Joseph Stiglitz is a Nobel laureate, a former presidential advisor. He is also one of the elite who seems to truly have a desire to fight for the good of all and not just the good of a privileged few, which sadly is the state of most people working in politics and finance these days.
In the article I link to below, Stiglitz outlines six ways to reform the corrupt financial system. These include:
* to end too-big-too-fail as he sees that since the last crisis, the big banks have become bigger and more interconnected, increasing the risk that any failure will start a cascade with the potential to bring down our entire financial system.
* to regulate the shadow banking that companies engage in offshore. The shadow banking system exists but for one reason, and that is for the privileged to dodge the regulations that you and I have no way to avoid.
* to bring transparency to all financial markets, eliminating the ability of banks and other firms to charge exorbitant fees for little value added, price gouging, and a whole array of other underhanded practices.
* to lower credit and debit card fees, which are part of the systemic problem keeping hard-working people down. With the rise of technology, people are increasingly unable to operate without a bank account and credit card – meaning that these things are rapidly becoming life necessities.
Much of what Stiglitz hopes for could be achieved with one simple change to the financial system: Bitcoin.
If we as a people decided to opt to use Bitcoin or other digital currencies instead of government issued fiat, the need for central banking and the need for too-big-to-fail institutions would evaporate over night. The need for them wouldn’t be there as money would be produced mathematically according to a known schedule eventually dwindling to near-zero, resulting in a deflationary currency. And deflation, contrary to what you hear, is a good thing. it means that what you save will be worth more tomorrow. Deflation favors hard work and thriftiness, while inflation favors debtors and spend-thrifts.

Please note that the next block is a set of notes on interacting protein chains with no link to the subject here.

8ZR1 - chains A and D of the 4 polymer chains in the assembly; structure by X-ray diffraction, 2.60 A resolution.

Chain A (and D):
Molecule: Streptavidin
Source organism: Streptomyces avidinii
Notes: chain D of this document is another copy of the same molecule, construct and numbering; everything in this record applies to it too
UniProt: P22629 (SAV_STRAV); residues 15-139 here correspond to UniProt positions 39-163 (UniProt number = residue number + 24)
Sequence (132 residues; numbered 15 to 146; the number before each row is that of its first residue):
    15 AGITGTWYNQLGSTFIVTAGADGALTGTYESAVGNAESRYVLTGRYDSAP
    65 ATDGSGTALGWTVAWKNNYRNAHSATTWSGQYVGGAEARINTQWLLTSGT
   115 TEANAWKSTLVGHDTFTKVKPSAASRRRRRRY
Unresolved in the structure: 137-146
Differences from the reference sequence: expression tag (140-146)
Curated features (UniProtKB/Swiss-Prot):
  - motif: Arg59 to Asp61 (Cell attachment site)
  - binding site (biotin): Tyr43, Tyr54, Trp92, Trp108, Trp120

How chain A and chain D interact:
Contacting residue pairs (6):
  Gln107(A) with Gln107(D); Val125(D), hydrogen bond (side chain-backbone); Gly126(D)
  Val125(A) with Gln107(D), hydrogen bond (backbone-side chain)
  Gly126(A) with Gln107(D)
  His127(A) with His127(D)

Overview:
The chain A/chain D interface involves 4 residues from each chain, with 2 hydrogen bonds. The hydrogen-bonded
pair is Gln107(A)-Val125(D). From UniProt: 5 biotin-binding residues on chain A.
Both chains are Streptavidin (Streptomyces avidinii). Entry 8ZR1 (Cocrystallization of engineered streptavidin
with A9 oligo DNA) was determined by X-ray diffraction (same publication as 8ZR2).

If we used Bitcoin, there would be no need for credit cards, debit cards, or bank accounts. Bitcoin is a digital asset that can be held personally and it can be sent person-to-person very quickly, very cheaply, anywhere in the world. Banks will return to what they should be: a service and a convenience.
Bitcoin can also bring transparency to the financial markets. It is often said that it’s anonymous, but it’s not. Every transaction ever made with Bitcoin can be tracked. If you know the name of the person who controls the addresses Bitcoin gets to and from, then you know every transaction that person makes. Require financial institutions, and government agencies, to register their addresses, and we can see everything they do.
And Bitcoin will get rid of the shadow-banking industry in large part. Mostly by making it unnecessary since any individual can handle their own finances without the need of a bank, or impossible if companies can only use registered addresses.
Bitcoin cannot solve all problems with the financial industry, but it would be a good start.
How about joining the revolution?